const onClick = async () => {
  const story = mainStory.child({
    src: 'itemList',
    title: 'User click on Refresh',
  try {'itemList', 'Fetching items...');
    const response = await fetch(`/items?storyId=${story.storyId}`);
    const items = await response.json();'itemList', `Fetched ${items.length} items`);
  } finally {

// Server (using Express):
import express from 'express';
const app = express();
app.get('/items', (req, res) => {
  const { storyId } = req.query;
  const story = mainStory.child({
    src: 'http',
    title: `HTTP request ${req.url}`,
    extraParents: storyId != null ? [storyId] : undefined,
  });'http', 'Processing request...');
  // ...

Want to see the end-to-end story? Use the Storyboard DevTools extension.

Note: end-to-end stories work better when server and client system clocks are not too different. Servers are typically NTP-synchronized, as are most modern PCs with Internet access. If this is not the case, enable Storyboard's time synchronization function (available since v2.0.0):

import { addListener } from 'storyboard';
import wsClientListener from 'storyboard-listener-ws-client';
addListener(wsClientListener, { clockSync: true });

Storyboard DevTools

Storyboard DevTools

Enable the link to the browser extension in your application:

import { addListener } from 'storyboard';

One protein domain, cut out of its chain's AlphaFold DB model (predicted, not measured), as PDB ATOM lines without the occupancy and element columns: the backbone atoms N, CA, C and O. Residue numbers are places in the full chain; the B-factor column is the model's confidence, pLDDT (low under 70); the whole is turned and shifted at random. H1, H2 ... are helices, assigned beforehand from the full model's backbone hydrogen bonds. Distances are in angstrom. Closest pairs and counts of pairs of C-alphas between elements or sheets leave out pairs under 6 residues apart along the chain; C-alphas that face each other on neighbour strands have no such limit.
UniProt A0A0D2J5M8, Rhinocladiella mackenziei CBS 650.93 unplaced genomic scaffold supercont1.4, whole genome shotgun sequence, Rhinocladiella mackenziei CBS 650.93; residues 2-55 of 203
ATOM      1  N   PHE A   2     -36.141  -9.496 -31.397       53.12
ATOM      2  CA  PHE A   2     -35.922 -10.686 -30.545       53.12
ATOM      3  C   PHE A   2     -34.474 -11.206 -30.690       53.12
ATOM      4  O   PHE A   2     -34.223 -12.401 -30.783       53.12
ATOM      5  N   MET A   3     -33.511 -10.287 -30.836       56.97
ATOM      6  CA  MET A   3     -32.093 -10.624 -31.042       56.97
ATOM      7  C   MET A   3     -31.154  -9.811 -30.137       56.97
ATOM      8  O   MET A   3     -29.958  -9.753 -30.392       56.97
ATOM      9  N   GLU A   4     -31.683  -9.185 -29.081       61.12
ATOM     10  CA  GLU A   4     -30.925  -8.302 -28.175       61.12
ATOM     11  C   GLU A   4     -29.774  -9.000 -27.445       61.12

import browserExtListener from 'storyboard-listener-browser-extension';

After installing the Chrome extension, open the Chrome DevTools, select the Storyboard pane and point your browser at either:

  • Your standard application URL, to see both server and client logs
  • Port 8090 (configurable) of your server, to see server logs only (+ uploaded client logs)

Some highlighted features:

  • Modify the server's filter configuration without restarting it.
  • Show stories chronologically (flat) or hierarchically (tree): hover on the story title for the button to appear.
  • Collapse/expand stories: click on the caret. Even when stories are collapsed, detect that they contain an error or warning thanks to a special icon.
  • Open attachments and exceptions: click on the folder icon.
  • Choose among 3 timestamp formats: UTC, local or relative to now: click on any timestamp.
  • Set reference timestamps: right-click or control-click on any timestamp.
  • Use quick find (case-insensitive) to highlight what you're looking for.
  • Squash identical, consecutive messages into a convenient summary line.
  • Configure when and how Storyboard forgets old logs and stories.
  • Customize colors to your heart's content!

You can check out your new extension navigating to: (might be a bit slow at first; free hosting!)

Storyboard DevTools is built with React, Redux and Redux-Saga.

Changelog 📜

License (MIT) 📚

Copyright (c) Guillermo Grau Panea 2016-now

Permission is hereby granted, free of charge, to any person obtaining a copy of this software and associated documentation files (the "Software"), to deal in the Software without restriction, including without limitation the rights to use, copy, modify, merge, publish, distribute, sublicense, and/or sell copies of the Software, and to permit persons to whom the Software is furnished to do so, subject to the following conditions:

The above copyright notice and this permission notice shall be included in all copies or substantial portions of the Software.